5 curiosities of the Camino de Santiago

Surely you have heard of the best-known paths that lead to the cathedral, it is even likely that you have dared to walk one of them. Also that you have ever thought about it. But today we want to tell you about some of the curiosities that surround it:

Do you know what the first Path was and who traveled it?

Obviously, we are talking about hundreds of years ago and all this information is based on legends and assumptions. And for this reason, based on the legend, we can say that it was the year 829 when a shepherd found a sepulcher in a lost place in Galicia. This shepherd told Bishop Teodomiro about his discovery, who immediately transferred it to King Alfonso II the Chaste. The latter decided to reach the tomb by the road that linked Oviedo with Galicia, this route being considered the Primitive Way, and the oldest of all.

As for the first pilgrim, it is also somewhat complicated to know, but according to the writings, this title is held by the Archbishop of Le Puy. It is believed that during the year 950 he traveled from Aquitaine. The truth is that he was a great promoter of the Camino, because after this there was an important stream of pilgrims who traveled the Camino Frances.

Do you know what the origin of the botafumeiro is?

Perhaps you are waiting for a great answer, with a lot of history and closely linked to religion. Nothing could be further from the truth. And it is that the botafumeiro was installed in the fourteenth century in the cathedral to be able to hide the strong smell left by the pilgrims after long stages.

Today, this huge artifact weighing more than 60kg and whose height reaches 1.60m, is used to enhance the religious ceremony.

A total of 12 times a year the botafumeiro is brought out to work (9 fixed dates and 3 that vary depending on the year):

-January 6 (Epiphany of the Lord)

-April 21 (Resurrection Sunday)

-May 23 (Appearance of the Apostle Santiago in the battle of Clavijo)-Ascension-Pentecost

-July 25 (The Martyrdom of Santiago)

-August 15 (The Assumption of Mary)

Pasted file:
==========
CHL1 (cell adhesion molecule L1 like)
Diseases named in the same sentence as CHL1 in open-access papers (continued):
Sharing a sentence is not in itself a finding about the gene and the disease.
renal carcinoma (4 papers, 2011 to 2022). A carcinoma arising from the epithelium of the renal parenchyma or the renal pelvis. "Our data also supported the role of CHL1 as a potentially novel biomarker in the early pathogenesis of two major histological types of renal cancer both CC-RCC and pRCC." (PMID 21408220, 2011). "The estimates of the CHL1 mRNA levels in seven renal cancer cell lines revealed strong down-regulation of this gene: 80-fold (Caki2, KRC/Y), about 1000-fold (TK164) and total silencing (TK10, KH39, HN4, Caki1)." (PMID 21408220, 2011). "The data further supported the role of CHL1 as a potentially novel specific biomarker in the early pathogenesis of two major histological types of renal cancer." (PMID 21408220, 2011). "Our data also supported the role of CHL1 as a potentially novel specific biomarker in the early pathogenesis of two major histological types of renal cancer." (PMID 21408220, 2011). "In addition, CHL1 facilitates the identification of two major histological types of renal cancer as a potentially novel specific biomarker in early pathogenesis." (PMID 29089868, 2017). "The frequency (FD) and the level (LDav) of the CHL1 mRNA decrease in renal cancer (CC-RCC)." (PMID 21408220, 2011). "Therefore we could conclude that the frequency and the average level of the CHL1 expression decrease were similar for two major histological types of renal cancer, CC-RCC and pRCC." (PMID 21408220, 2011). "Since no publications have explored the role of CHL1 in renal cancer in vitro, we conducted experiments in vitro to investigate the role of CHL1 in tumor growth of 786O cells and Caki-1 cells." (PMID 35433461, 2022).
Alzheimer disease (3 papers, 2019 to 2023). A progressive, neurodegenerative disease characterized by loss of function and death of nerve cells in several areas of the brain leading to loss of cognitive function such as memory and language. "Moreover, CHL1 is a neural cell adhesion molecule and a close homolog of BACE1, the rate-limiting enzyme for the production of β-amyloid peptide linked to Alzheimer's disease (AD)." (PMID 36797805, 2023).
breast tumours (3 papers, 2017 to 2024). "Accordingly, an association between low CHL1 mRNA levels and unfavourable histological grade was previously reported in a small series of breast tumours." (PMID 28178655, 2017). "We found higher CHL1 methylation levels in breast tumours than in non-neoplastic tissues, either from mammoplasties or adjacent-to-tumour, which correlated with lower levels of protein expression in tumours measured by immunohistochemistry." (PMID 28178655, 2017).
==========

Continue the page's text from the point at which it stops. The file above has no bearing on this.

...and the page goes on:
-November 1 (All Saints’ Day)-Feast of Christ the King

-December 8 (The Immaculate Conception)

-25th December, Christmas)

-December 30 (Translation Ceremony of the remains of the Apostle)

What they give you is the Compostela, not the Compostela

Despite the fact that the name “compostelana” has spread among the majority of pilgrims, we are facing an erroneous term as well as non-existent (well, sorry, a compostelana is a woman born in Santiago). The correct name that we must give it is Compostela.

This is a document issued by the Pilgrim’s Office upon your arrival in Santiago, as long as you certify that you have completed at least the last 100 km of the Camino on foot or the last 200 km by bicycle or horse.

Yellow dates and their origin

We all associate the Way with yellow arrows that indicate the route to follow. In fact, many of the souvenirs that you can buy near the cathedral include this symbol. But it is curious, since its origin is very recent. It dates from the 1980s, when Elías Valiña and Andrés Muñoz, promoters of the Camino, began to paint them to make the route easier for the rest of the pilgrims.

Do you know which is the most traveled road? And the highest point of the Camino?

The French Way is, without a doubt, the most chosen to make the pilgrimage to the tomb of the Apostle. Specifically, the data confirms that the most popular starting point is Sarria. In fact, this town is the one with the most hostels per square meter.

As for the highest point, it is also on the Camino Frances. It will be in Castilla León, at 1500m above sea level, where you will find the Iron Cross.

The truth is that the reason for the construction of this monolith is not known with certainty and today there are three theories: Some say that it was a sign to mark the route, there is the theory that it is a mark to delimit territories by the Romans and, the last account that, as the pilgrims were accumulating stones in that area, it was decided to build this cross.

The truth is that this last custom is still ingrained and you must leave a stone that you have taken at the origin to, thus, be part of the Camino forever.